Edit - @Harper - while I'm no Master Electrician, and still learning more of the advanced circuit possibilities, I'm judging based on a number of observations. For instance, the three way switches for the ceiling fan wouldn't work correctly (would switch one leg, but the other switch would shut off the whole circuit), and after pulling out the switch box from the wall, I found two previously unknown switches electrical taped "on", stuffed down into the wall cavity. Tracking then where the wires connected to those switches went has led to more fun findings, like wires just twisted and taped loose in multiple boxes. So yes, I definitely have more to learn, but I believe these are items that definitely qualify at a minimum as mistakes.

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    How familiar are you with electrical? Reason I ask is it is quite common for people new to electrical to see a lot of mistakes in the previous persons work... that are actually not mistakes but merely something beyond their experience. Multiwire Branch circuits were a real eye-opener for me. – Harper Jun 16 at 15:46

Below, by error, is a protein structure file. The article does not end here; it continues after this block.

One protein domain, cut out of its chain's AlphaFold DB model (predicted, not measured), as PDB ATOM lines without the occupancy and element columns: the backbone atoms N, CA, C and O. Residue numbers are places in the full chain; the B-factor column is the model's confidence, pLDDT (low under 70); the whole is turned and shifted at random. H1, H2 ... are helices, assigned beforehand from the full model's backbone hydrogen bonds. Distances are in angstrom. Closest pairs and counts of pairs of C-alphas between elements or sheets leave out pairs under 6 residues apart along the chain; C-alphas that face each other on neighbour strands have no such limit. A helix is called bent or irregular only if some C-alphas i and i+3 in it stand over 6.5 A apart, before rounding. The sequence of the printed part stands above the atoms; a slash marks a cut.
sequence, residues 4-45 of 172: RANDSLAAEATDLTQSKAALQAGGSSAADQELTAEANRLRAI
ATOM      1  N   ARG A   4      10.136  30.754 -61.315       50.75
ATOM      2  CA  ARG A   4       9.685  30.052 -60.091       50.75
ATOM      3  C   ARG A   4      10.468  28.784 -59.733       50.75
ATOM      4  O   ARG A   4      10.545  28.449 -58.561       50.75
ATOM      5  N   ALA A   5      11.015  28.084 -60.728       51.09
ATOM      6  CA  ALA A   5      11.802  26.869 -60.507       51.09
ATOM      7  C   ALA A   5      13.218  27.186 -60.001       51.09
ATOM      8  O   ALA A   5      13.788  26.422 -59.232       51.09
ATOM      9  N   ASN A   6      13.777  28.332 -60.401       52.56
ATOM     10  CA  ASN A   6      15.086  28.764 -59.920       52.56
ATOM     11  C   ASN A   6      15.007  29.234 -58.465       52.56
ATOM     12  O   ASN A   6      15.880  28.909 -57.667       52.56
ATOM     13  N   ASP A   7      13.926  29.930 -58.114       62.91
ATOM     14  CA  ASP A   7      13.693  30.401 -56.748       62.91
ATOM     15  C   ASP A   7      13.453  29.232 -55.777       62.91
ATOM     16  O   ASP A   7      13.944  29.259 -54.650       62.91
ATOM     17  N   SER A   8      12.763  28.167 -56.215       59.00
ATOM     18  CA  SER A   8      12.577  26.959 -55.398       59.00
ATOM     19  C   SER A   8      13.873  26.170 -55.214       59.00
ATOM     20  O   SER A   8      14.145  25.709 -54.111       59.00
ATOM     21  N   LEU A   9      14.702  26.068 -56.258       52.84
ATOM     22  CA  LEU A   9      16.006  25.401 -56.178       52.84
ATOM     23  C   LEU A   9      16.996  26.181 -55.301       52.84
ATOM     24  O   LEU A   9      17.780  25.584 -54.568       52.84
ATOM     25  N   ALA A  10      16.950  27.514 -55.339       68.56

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    Get your self a good multi meter . With continuity in it. And if you see a double breaker feeding a 12 or 14 wire may be a multi branch circuit and wires have to be splice together then go to outlet. if you loose neutral all types of trouble, Can get 240 volts out of 120 outlet blow up tv refridge ect. Read up on this before you go on . – user101687 Jun 16 at 16:07
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    When you find white wires and the are hot and circuit checks out re,id them with black tape or marker. it is code a some guys do not do this simple step. – user101687 Jun 16 at 16:19
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    What do you mean by "hot wires coming back at the switch boxes"? If the house is 20 years old then you will have wall switches without a neutral. The cable from the switch to the fixture or to a switched receptacle can be two insulated conductors (B & W) plus bare copper ground. In this case the W can either be an always hot or a switch hot. This was standard for that time. – Jim Stewart Jun 16 at 18:23